Christopher Herrick plays the Noëls of Louis-Claude Daquin
at the organ of St Rémy, Dieppe
(Claude Parizot 1736 – 1739, then reconstructed to its 1739 state by Dupont of Caen in 1992, with only the addition of a soubasse in the pedal.)
The programme notes by David Ball indicate that the romantic “improvements” made to the instrument were not so radical as to make any part of the rebuild guesswork.
Reviewed by Peter Wilding.
- To Christopher Herrick; you have excelled yourself, my friend.
- To Paul Niederberger, recording engineer; 10 out of 10.
- To those who presently maintain the organ; high compliments.
- To the authorities of St Rémy; congratulations for keeping the acoustics bright but not overwhelming.
- To Helios (CDH5319); well done for the release of this fine, well-balanced package. The programme notes meet the needs of organ buffs.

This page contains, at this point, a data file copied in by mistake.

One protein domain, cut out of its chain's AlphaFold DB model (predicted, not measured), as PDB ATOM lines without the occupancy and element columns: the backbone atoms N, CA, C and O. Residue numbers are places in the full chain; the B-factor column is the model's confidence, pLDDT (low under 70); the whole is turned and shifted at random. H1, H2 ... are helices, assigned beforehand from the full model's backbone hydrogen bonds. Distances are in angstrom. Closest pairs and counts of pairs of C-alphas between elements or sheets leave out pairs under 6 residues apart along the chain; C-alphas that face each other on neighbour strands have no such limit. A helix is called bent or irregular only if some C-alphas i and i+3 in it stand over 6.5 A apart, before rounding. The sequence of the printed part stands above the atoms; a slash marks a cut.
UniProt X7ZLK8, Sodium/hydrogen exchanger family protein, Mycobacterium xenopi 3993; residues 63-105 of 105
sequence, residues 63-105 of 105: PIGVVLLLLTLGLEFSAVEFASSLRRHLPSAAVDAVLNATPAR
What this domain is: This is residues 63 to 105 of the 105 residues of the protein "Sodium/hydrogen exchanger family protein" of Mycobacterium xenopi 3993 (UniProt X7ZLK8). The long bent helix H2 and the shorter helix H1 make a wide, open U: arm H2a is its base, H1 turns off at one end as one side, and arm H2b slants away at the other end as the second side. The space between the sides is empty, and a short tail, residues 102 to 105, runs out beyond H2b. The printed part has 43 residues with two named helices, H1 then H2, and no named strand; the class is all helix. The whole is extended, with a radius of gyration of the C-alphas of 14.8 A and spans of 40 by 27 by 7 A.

Readers familiar with the RNZ Concert’s weekly competition for CDs may well have heard excerpts from the disc played over five days, as two copies were on offer as the prize earlier this year.
I feel that many of those who like organ music will be compelled, like myself, to play parts of the disc over and over again. Indeed, so rhythmic and lilting are some of the Noëls that I would have jumped up and danced to them had I been able!
Some interesting comparisons may be drawn with other organs and organists.
The date of the St Rémy organ is exactly the same as that of the great Haarlem instrument in the Netherlands, so some of the contrasts between the French and Dutch organ building ideals of the 1730s can be heard.
Then, to show how tastes have changed somewhat since 1964, there is Noel Rawsthorne at the huge Liverpool Cathedral organ playing Noël Number 6 in a truly romantic manner with a big sound in cavernous acoustics. It was this recording, along with that of Gillian Weir playing the Couperin Masses, that confirmed my love of the French baroque in all genre, when I was a great deal younger.
So, from me, all bouquets and no brickbats.
Peter Wilding, 2008